I know we always say this - but while you're enjoying the effects of post-partum painkillers, you're going to be glad that you've scouted this important detail. Identifying the right pockets of light in your home will pay off in spades when you're a sleep-deprived mommy working with a newborn who may have 10-15 minutes of conentment at a time. Where and what time of day are the pockets that deliver soft, even lighting?
In my home, I can catch light in the morning in my bathroom. In the afternoons, off of the living room and master bedroom. I also know that while the rocking chair in Sydney's room catches amazing morning rays, I need to wait for the sun to pass the threshold of the front porch, otherwise it's too bright. Having this kind of cheat sheet in my brain will help me narrow down my options when the right circumstances in our newborn schedule come together for a photo op!
HAVE YOUR EQUIPMENT READY!
While we're not a big fan of props, there are some things that do help especially with newborns. And you need to have these items in your home BEFORE you go to the hospital!
- A space heater. When I think of newborn photos - I think of skin skin skin. But we can't leave baby in the cold! A space heater serves two purposes - it helps keep baby nice and toasty while in the buff AND it provides wonderful white noise to keep him or her snoozing through the precious portraits.
- A firm bean bag. We know you've seen the pictures. The ones where baby is sprawled on the floor or in the crib with proud mommy taking the shot from above. Rarely is it flattering. Instead, you've got to get right at baby's level, and there are fewer ways more convenient than with a bean bag. You can cover it with almost any blanket, and the soft shape conforms to baby's natural curves.
- A beautiful, natural looking blanket. We don't want to get in the way of artistic license here (or Aunt Jane's fabulous quilting experiment), but remember, you want to show off the baby - not the blanket. Look for earthtones that contrast the skin - and since most babies are born with light skin, deep earthy, wooly knits are wonderful. Think greys, deep charcoals, browns, or rich creams. You can also visit the fabric store and choose wonderfully textured tone on tone Minky Dots or other plush fabrics. Feel free to experiment with all sorts of colors and blankets- we're just sharing our experience!
- A neutral background. Both of my afternoon "pockets of light" back up to neutral sofas. My blankets are large enough to extend from the back of the sofa to the front of the bean bag, so I can create a makeshift backdrop by tucking the fabric over the back of the sofa.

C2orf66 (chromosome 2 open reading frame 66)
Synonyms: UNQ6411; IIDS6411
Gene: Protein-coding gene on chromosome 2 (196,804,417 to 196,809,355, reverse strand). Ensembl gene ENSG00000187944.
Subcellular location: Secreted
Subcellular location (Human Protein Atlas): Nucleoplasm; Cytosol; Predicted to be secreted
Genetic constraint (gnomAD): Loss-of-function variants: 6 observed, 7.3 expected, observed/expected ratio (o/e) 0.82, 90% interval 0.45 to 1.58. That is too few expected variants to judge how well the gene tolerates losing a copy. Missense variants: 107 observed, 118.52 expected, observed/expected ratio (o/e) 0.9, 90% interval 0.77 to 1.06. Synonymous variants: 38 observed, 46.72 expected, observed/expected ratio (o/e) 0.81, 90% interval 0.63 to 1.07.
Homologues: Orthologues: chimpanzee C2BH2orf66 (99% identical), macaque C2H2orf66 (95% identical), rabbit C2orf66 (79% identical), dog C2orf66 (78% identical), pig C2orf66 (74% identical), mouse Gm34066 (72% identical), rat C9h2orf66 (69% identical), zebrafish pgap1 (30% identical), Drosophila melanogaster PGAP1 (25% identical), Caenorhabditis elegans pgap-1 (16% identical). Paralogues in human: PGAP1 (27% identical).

- Props? Okay, after talking myself out of countless cute newborn Etsy costumes, I'm still guilty of having the wooden bowl. The best way to know which props will work - look for inspiriation and see what resonates with you. One of my favorite sources of inspiration is Sleeping Beauties - Newborns in Dreamland. Buy it. Weep.
- A fully prepared camera. Empty those memory cards. Charge those batteries. Heck, after the hospital photos, you may just need to have extras on hand. Just don't get caught with a ready newborn and extra time at home only to realize your battery light is blinking!
PRACTICE AHEAD OF TIME IF YOU CAN!
I had this gorgeous little chum over at the house for his 6-month photos just a few weeks ago. And whlie photographing a 6-month old and a newborn are two totally different ballgames, it gave me a chance to preview some of the spots in my home that work for the wee-est of creatures! Oh... and does he look familiar? How time flies!!!
So, to review, make sure you know where the good light is in your home and WHEN, get all of your photo gear and props ready before you pack your hospital bag, and practice on a willing subject before your little bundle makes it's way home!
Oh, and just a teeny tiny (okay, HUGE) disclaimer. Baby and mommy's safety is #1. Make sure that baby is in no danger of rolling off, out of, or onto anything that can harm him or her. And make sure the bean bag is firm enough that it will not obstruct breathing and that baby is supervised at ALL TIMES. Likewise, don't do anything during your recovery that will injure yourself of baby (we're talking to you C-section mama's!). Have a plan in place to either call in a professional or swap favors with another momtographer in the event that crawling around on the floor isn't a good idea!